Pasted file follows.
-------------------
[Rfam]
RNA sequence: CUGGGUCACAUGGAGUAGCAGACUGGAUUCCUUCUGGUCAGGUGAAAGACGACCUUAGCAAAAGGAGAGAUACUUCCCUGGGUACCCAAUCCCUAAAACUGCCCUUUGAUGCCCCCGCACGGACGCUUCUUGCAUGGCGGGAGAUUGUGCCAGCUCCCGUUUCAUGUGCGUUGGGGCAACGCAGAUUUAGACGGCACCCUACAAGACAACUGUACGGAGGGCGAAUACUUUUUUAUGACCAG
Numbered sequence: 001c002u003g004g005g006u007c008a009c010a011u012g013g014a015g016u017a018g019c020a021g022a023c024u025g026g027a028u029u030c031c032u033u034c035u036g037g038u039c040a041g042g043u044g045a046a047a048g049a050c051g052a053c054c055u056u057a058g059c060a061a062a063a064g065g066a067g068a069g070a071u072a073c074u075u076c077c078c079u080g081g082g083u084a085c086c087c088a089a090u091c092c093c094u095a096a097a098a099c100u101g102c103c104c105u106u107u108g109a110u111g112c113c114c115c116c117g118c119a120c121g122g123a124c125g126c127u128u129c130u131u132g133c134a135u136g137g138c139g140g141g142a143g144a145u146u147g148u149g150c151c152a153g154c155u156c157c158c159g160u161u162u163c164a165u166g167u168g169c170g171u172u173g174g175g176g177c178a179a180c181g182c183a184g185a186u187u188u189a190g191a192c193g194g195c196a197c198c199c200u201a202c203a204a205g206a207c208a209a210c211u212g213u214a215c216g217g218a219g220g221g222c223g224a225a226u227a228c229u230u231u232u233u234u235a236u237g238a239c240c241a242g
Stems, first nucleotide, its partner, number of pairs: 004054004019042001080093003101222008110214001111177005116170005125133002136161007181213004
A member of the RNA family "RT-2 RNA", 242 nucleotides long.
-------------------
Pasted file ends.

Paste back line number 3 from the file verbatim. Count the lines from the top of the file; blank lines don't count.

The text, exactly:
Numbered sequence: 001c002u003g004g005g006u007c008a009c010a011u012g013g014a015g016u017a018g019c020a021g022a023c024u025g026g027a028u029u030c031c032u033u034c035u036g037g038u039c040a041g042g043u044g045a046a047a048g049a050c051g052a053c054c055u056u057a058g059c060a061a062a063a064g065g066a067g068a069g070a071u072a073c074u075u076c077c078c079u080g081g082g083u084a085c086c087c088a089a090u091c092c093c094u095a096a097a098a099c100u101g102c103c104c105u106u107u108g109a110u111g112c113c114c115c116c117g118c119a120c121g122g123a124c125g126c127u128u129c130u131u132g133c134a135u136g137g138c139g140g141g142a143g144a145u146u147g148u149g150c151c152a153g154c155u156c157c158c159g160u161u162u163c164a165u166g167u168g169c170g171u172u173g174g175g176g177c178a179a180c181g182c183a184g185a186u187u188u189a190g191a192c193g194g195c196a197c198c199c200u201a202c203a204a205g206a207c208a209a210c211u212g213u214a215c216g217g218a219g220g221g222c223g224a225a226u227a228c229u230u231u232u233u234u235a236u237g238a239c240c241a242g